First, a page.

Gender And Sexuality Column

The LGBT Resource Center’s name update is admirable and opportune

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LGBT resource center director Tiffany Grey recently sent out a survey to collect suggestions for a change to the center's name.

Read the rainbow, embrace the rainbow. Well, at least that’s what Syracuse University’s LGBT Resource Center is aiming for with its proposed name change.

For years, sexuality in the United States was regarded as a one-or-the-other scenario. Someone either identified as gay or straight. But with increasing acceptance and awareness of gender and sexual identities that fall elsewhere on the spectrum, SU’s queer resource center is looking to keep with the times.

On Tuesday, LGBT Resource Center Director Tiffany Gray released a campus-wide survey for a proposed name change to the facility, which has assisted queer students for more than 15 years.

Gray said the name change is meant to “better align with our vision, our values, and the spectrum of communities.” The potential name changes would expand to include intersex, asexual and transgender individuals, among others.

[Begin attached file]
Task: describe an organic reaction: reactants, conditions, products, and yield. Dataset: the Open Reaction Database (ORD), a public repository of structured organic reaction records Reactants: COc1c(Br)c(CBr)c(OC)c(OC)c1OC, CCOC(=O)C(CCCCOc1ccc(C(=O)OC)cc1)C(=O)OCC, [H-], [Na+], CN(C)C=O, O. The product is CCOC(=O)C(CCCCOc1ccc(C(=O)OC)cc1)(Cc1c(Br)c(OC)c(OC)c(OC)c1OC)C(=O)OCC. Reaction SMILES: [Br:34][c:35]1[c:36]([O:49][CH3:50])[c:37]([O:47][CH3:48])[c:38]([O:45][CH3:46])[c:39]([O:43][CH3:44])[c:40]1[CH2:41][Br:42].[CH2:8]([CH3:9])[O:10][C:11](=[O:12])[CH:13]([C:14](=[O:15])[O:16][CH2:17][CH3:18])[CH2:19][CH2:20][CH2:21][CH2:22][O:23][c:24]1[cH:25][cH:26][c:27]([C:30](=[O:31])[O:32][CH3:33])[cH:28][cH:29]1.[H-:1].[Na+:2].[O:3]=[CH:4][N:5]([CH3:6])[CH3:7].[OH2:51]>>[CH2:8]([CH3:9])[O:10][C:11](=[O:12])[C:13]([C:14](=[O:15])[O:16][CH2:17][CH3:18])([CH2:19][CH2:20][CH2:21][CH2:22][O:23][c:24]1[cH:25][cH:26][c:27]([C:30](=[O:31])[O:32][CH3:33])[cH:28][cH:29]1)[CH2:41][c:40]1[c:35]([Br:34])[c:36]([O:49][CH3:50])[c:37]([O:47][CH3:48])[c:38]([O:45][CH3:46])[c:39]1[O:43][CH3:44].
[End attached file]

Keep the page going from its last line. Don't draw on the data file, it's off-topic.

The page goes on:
Simply put,  acceptance of queer sexuality in the U.S. has changed, and the community is changing too. While the center’s primary mission is to support marginalized members of the SU community, the decision to update its name comes as a contrast to the values expressed by the presidential administration. Following President Donald Trump’s ban on transgender individuals in the military, the country is at a moral crossroads of who we are versus who we ought to be.

By changing the name of the resource center to better reflect an inclusive community, more students will find a seat at a table they had long been standing in the shadow of. If representation is not widespread, the center is doing a disservice to the people it aims to protect.

Among the proposed name changes include the LGBTQIA Cultural Center and the Center for LGBTQIA Equity. But the most profound takeaway from the options was how many included the word “justice,” a concept many have seemingly lost sight of.

The resource center’s name change means more than just a new sign on the door. It’s a symbolic gesture of the preservation of the country’s value to fight for the rights and values of everyone.

The foundation of the United States relies on ensuring all people are created equal, and it’s time we realize the extent of that message and what it implies. Looking beyond the boundaries of “male” versus “female” means recognizing that every human life, regardless of sex, gender identity or sexual attraction, is valid and valued.

What’s in a name? The promise of an identity.

Kelsey Thompson is a junior magazine journalism major. Her column appears biweekly. She can be reached at katho101@syr.edu.

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